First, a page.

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Bugs and Birds—

The earliest of the swallow clan to turn up in Maine each spring, Tree Swallows depend heavily on flying insects for survival during those still-chilly days. On March 31, I stood at Warren’s river shoreline, marveling at their swift darting maneuvers. The afternoon temperatures had climbed into the low 50s as the energetic swarm of 20 hungry swallows darted after hatches of insects above the river. One slender, long-legged insect from the hatches clung against my cheek, apparently some form of emergent mayfly.

Another early migrant, an Eastern Phoebe, announced itself from nearby, giving its gritty “phoebe!” calls. The gray-and-white flycatcher bounced its tail emphatically as it alternated between perches in search of food. By mid-to-late May, eight other flycatcher species will appear across Maine in timing with the seasonal insect booms.

Spring warbler migration is now under way, a continuum of northward travel that spans the next month or so. Since warbler diets consist exclusively of insects, only a few hardy species can arrive and thrive in April. Their initial feeding sites are often found at the margins of wooded lakes and streams. These include Palm Warblers, Pine Warblers, flashy Yellow-rumpeds and Black-and-White Warblers. The bi-colored Black-and-White Warbler’s foraging habits are concentrated mainly on bark crevices of large limbs and tree trunks. Reminiscent of nuthatch behavior, this warbler’s distinctive feeding style may be advantageous while cooler weather conditions limit the quantities of free-flying insects.

And the broad scope of insect-seeking songbirds extends throughout the jays, cuckoos and blackbirds to other species we might not consider as insect eaters, such as gulls and raptors. In summer you may have noticed occasional groups of gulls in weaving, erratic flight patterns as they pursue insect hatches hundreds of feet overhead. Raptors as insect consumers? American kestrels and merlins frequently supplement their diets with dragonflies, butterflies and other large insects throughout the summer.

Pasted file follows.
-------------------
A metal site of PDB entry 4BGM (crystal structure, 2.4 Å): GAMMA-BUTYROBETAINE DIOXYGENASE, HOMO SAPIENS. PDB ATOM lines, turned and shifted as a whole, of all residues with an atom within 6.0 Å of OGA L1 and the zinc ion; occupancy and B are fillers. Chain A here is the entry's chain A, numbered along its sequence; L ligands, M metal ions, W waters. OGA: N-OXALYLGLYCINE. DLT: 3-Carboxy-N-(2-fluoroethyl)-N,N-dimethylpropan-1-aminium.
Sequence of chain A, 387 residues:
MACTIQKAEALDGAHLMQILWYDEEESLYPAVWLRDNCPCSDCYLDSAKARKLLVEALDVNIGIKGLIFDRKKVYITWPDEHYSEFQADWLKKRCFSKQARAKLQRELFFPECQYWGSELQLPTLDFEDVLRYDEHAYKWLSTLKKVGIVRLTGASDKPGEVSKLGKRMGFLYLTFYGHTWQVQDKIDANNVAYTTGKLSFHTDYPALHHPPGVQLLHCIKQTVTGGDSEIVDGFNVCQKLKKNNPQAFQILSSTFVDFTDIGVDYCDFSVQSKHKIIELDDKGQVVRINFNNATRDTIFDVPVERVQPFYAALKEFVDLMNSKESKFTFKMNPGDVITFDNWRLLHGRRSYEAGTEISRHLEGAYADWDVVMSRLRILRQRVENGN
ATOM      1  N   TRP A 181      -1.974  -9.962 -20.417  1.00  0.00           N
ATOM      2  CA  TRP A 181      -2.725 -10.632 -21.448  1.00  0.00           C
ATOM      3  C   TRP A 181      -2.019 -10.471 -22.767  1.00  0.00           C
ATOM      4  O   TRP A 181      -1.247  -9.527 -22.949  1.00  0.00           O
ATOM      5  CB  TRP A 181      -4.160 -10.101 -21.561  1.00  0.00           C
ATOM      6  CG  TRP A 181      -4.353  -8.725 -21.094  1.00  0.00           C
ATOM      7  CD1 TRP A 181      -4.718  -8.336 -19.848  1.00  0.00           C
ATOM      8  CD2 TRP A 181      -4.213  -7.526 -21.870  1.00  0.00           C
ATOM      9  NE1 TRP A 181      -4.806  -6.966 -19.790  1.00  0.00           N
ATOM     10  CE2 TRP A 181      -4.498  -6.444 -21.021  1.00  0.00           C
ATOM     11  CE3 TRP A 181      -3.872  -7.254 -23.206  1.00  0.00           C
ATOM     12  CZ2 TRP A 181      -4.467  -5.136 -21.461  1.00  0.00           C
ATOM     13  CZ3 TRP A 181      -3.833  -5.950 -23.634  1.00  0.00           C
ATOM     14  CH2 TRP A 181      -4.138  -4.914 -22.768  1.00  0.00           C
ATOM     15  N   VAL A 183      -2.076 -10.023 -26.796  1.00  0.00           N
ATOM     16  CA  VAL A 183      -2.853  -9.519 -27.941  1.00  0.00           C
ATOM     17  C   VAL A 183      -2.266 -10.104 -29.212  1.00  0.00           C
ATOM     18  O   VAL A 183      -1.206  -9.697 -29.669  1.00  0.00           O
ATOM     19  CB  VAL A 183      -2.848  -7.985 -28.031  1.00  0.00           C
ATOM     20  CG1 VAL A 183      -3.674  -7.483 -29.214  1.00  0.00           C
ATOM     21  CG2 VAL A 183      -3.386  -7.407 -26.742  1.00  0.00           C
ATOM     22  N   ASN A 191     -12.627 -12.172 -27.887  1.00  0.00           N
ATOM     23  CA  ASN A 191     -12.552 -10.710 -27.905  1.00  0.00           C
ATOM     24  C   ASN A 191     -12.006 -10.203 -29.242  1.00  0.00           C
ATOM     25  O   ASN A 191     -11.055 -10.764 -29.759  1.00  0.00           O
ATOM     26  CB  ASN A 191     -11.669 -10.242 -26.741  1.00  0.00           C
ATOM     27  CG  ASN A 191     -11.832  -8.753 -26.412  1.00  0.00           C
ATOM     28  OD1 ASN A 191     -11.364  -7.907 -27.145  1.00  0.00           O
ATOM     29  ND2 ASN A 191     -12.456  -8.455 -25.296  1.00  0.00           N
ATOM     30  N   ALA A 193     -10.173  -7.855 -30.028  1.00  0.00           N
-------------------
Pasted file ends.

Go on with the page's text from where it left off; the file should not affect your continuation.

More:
Insects represent the largest class of animals on earth and comprise more than half of known living organisms. They serve as the base of the food web for a host of creatures in the natural world. For humans, insects are generally viewed as annoying pests, like that insistent mosquito that buzzes into your ear canal during an evening cookout. And increasing numbers of ticks certainly promote Lyme disease. For the most part, we have sought to control major insect populations through broad-scale chemical applications at agricultural sites and residential areas.

A mounting question is this: Have we succeeded too well in some aspects of our control efforts? Some scientific studies suggest that 40 percent of all insect species are in decline and could die out in the coming decades. We might be tempted to shout hip, hip, hooray! But, to use an old expression, there could be a fly in this ointment. It appears that insecticides have also affected non-targeted insect species, and neonicotinoids have been implicated in the worldwide decline of vital pollinators such as bees. About three-fourths of all flowering plants are pollinated by insects, as well as crops that produce 75 percent of the world’s food supply. Without pollinators, our current diets would be severely limited and overall nutritional values of vitamins and minerals would be reduced. In some parts of the world, crops are now being hand pollinated because pollinating insects are missing from those environments. Apple and pear crops in Szechuan, China, and some Brazilian crops are current examples. Hand pollination is a costly enterprise that was formerly performed by colonies of bees for free.